Lord, Have Mercy

A proud man is always looking down on things and people; and, of course, as long as you’re looking down, you can’t see something that’s above you. –C.S. Lewis

PRAYER: (from the Lectionary)

“Almighty and everlasting God, increase in us the gifts of faith, hope, and charity; and, that we may obtain what you promise, make us love what you command; through Jesus Christ our Lord, Amen.”

SCRIPTURES: (from the Lectionary)

Joel 2:23-32
Psalm 65
2 Timothy 4:6-18
Luke 18:9-14

The Pharisee stood by himself and prayed this prayer: ‘I thank you, God, that I am not a sinner like everyone else. For I don’t cheat, I don’t sin, and I don’t commit adultery. I’m certainly not like that tax collector! I fast twice a week, and I give you a tenth of my income.’ But the tax collector stood at a distance and dared not even lift his eyes to heaven as he prayed. Instead, he beat his chest in sorrow, saying, ‘O God, be merciful to me, for I am a sinner.’ (Luke 18:10-13 NLT)

PRAYER FOCUS: Lord, have mercy on me

How do you function as the people of God when you are living in the middle of a godless culture? How do you stand against a political power that is at best indifferent, if not openly hostile, to your religious beliefs?

If you are a Christian living in the 21st Century, you might have pondered these questions. And you’d have a lot in common with the Pharisees of Jesus’ time.

The Roman occupation of Israel created more than a national political problem for the Jewish people. It generated a whole set of spiritual and cultural problems, as well.

The Israelites had four options:

1. Fight the foreign occupation (and its culture). That was popular. One of Jesus’ disciples, Simon the Zealot, was of such a persuasion. The problem was, the Romans had already defeated the Hebrews militarily and it was nothing for them to crucify suspected resistance fighters.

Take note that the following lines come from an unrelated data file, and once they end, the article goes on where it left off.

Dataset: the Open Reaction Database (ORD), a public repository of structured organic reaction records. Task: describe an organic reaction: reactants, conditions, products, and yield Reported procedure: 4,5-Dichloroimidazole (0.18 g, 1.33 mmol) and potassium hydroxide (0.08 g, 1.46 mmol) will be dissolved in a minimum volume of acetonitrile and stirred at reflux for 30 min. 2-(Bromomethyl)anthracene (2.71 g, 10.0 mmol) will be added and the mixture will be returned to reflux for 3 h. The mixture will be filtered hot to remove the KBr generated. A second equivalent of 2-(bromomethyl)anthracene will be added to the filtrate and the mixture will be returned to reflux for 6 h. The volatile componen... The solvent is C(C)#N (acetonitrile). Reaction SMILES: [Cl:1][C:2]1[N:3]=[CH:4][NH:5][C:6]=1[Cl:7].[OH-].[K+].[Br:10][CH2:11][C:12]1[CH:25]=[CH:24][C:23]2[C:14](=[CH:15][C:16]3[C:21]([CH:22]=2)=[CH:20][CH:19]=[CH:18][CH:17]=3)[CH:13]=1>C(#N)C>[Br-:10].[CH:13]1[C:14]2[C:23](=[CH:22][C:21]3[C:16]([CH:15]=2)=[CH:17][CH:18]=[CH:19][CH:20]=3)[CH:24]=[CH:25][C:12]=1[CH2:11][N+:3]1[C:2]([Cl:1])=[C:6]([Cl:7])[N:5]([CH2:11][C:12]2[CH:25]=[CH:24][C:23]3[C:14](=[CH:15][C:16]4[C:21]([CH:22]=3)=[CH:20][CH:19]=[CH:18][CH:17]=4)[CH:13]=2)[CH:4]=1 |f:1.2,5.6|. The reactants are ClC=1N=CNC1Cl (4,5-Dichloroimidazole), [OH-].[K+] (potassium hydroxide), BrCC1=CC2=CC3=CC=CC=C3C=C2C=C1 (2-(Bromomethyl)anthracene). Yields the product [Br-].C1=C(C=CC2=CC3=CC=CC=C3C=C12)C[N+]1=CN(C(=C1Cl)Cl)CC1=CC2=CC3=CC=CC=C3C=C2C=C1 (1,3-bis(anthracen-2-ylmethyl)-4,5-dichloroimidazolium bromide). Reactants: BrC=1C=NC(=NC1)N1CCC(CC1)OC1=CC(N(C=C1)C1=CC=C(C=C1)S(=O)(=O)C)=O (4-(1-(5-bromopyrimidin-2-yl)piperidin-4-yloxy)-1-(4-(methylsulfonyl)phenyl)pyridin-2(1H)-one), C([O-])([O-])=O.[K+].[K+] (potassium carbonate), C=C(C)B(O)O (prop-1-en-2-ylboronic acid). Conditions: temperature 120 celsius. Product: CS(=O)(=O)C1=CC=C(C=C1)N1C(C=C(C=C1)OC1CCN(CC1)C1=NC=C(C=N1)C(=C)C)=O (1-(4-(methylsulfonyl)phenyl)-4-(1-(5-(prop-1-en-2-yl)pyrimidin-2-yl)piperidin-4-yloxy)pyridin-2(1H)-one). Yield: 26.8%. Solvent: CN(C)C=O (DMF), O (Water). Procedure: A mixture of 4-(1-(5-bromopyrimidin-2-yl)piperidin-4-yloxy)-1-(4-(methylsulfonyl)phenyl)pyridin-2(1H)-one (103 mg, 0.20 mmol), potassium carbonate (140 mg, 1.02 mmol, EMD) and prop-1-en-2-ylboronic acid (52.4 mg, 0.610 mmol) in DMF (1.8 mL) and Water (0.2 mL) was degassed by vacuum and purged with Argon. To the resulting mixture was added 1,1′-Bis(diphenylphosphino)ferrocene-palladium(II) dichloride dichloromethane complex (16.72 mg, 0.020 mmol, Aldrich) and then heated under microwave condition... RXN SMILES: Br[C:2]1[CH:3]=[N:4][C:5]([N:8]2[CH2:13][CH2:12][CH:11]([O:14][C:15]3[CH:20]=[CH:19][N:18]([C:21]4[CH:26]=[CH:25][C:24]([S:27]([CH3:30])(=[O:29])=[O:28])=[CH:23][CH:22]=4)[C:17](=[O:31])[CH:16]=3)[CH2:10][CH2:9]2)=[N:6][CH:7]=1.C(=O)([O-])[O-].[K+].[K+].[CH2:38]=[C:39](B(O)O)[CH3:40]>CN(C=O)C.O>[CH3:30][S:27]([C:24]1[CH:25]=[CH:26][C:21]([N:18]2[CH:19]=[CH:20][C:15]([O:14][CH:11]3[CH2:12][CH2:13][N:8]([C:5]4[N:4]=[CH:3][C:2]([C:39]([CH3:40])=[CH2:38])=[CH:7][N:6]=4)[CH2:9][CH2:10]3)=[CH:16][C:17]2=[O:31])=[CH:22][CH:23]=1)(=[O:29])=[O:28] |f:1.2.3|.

2. Collaborate with the enemy. You go with the flow. “When in Rome, do as the Romans do…” The Tax Collectors were some of these people, shaking down fellow Jews for the benefit of the Romans. The Sadducees were also collaborators, politically and theologically, going along to get along—“it’s all good.”
3. Withdraw and escape. Disappear into the desert or the hills. Insulate your family and church from any contact with either the pagan culture or those who live in contact with it. These were the Essenes (who gave us the Dead Sea Scrolls).
4. Stand fast and stick it out. You do the best you can to rally your community, your church and your family to live out your faith as best you can without compromising the very ideals you believe in. You pray that God will deliver you from your enemies and you wait patiently. You maintain your distinctive dress and speech, your integrity in dealings with people, and observe your holy rituals such that it gives honor to your faith and your culture. This is the hard path, the true path–the path of the Pharisees.

The Pharisees were descendants of those faithful Jews who kept their faith alive and traditions intact during the Babylonian exile. They were the spiritual pillars of their community. They were the moral guardians of their culture. To borrow a contemporary expression, the Pharisees were in the world but not of it.